Journey to Lake Natron and Back
by John Fuhring
Chapter 5
Entering the East African Rift Valley

     Our first few miles took us over some very rocky ground with gullies eroded deep into the earth.  There were a lot of native people living in this region in their customary round mud and dung huts.  Some of those huts and associated compounds were quite nice looking and I wish I would have taken more pictures.

     Speaking of the native's huts, I'm glad that you want to know why the natives plaster their houses with dung mixed with mud because I was going to tell you anyway.  Before I get into the engineering aspects of using dung, let me give you a little background.  A few years ago I kept my horses at a place where we put all the manure in big steel boxes that, when full, would be taken to a composting center and disposed of.  It was expensive, but we had to do it that way.  One day I noticed a family of Mexican looking fellows shoveling out the boxes and putting the manure into a dump truck.  I was very glad they were taking away the manure because it would save us money, but I was curious what they were going to do with it.  I went over to the oldest member of the crew and a man I thought might be the father of the others and asked him if they were gardeners and wanted the manure for fertilizer.  The man was extremely polite, stopped what he was doing and said "oh no Senior, I am a master mason from (???) and I have been sent for to restore an historic adobe building near here.  Now I really was curious and I asked him the connection between adobe bricks and horse manure.  He said, "Oh Senior, horse manure is the very best of all manures to mix with the clay mud as it gives the most strength to the bricks."  I thanked him for the information and let him get back to his labors.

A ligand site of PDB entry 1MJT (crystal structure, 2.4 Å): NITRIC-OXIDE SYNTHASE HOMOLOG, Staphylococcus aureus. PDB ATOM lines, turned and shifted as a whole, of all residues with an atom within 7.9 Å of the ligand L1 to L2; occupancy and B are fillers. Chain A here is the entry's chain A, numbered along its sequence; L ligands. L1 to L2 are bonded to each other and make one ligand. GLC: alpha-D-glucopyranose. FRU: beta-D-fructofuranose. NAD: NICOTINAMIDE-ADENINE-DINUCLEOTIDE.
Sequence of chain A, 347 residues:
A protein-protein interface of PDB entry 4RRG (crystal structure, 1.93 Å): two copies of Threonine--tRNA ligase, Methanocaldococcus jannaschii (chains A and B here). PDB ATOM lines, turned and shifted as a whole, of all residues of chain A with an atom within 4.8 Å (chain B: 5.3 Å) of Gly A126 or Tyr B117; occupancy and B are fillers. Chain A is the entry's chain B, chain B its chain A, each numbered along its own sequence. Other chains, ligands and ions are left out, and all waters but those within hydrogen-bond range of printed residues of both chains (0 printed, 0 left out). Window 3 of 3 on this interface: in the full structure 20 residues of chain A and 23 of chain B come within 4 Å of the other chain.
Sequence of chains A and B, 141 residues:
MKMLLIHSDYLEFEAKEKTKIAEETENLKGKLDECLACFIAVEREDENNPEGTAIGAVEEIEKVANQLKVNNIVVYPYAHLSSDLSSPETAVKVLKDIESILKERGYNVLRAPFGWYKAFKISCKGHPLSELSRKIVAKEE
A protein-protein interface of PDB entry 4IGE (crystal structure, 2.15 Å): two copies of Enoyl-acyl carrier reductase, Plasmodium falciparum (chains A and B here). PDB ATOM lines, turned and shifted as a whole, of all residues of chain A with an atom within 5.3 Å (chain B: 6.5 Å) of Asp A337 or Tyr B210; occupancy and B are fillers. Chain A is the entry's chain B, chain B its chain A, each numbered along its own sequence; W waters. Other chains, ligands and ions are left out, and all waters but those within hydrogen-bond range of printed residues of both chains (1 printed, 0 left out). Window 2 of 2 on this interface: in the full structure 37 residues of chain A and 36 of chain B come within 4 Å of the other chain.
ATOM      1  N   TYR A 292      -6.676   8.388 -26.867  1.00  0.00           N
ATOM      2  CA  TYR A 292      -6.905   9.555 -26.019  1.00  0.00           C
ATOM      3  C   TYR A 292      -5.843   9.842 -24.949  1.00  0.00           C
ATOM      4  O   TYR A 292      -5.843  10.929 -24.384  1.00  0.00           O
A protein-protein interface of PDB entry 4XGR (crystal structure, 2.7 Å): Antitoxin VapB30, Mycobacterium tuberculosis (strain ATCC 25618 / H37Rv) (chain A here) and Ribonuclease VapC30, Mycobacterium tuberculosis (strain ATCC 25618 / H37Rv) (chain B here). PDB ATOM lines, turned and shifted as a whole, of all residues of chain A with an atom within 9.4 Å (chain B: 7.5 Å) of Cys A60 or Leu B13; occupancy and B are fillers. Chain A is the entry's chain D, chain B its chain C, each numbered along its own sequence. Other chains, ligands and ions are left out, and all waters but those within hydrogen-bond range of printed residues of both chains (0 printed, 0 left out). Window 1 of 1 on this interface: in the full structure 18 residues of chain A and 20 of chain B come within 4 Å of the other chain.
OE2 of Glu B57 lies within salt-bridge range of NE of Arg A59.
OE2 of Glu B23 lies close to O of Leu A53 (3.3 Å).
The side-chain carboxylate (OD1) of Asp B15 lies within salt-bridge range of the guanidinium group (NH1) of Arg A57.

It was immediately obvious to me what the man was talking about.  Manure from plant eating animals is just full of undigested plant fibers that readily mix with mud.  Horses have about the most inefficient chewing and digestive systems of any herbivore and the plant fiber in their manure is long and coarse, so it would indeed make for the best source of fiber.  If you have ever dealt with cement or fiber-glass, you know that the binder material needs a matrix of fibers or gravel and metal bars to give the overall structure strength.  The right combination of fibers and binder is essential for strength because neither the matrix or the cement by itself is enough.

     In building their houses, the native people weave sticks together to form the framework of a hut.  They then fill all the big open spaces in the wicker work with stones.  Finally, they make up a plaster of mud strengthened with fibers derived from undigested plant material from their animal's droppings.  It's so simple and so elegant and it works so well.  Once the material has set up and hardened, it is strong, dry, odorless and as clean as any other plaster.  It takes whitewash or paint very well and (if the roof doesn't leak) will last for years.

Anyway, back to the story.

     As we rode west the ground became less rocky and without the deep gullies.  We then rode past fields under cultivation, growing mostly corn (maize).  After riding for some time that morning, we started to leave the farm fields and clusters of native huts behind.  We were into flatland that was great for riding, but had obviously been overgrazed by goats.  The land was showing all the classic signs of wind and water erosion caused by too many animals grazing on too little pasture.

Riding over land grazed down to a nub.

Having a nice canter.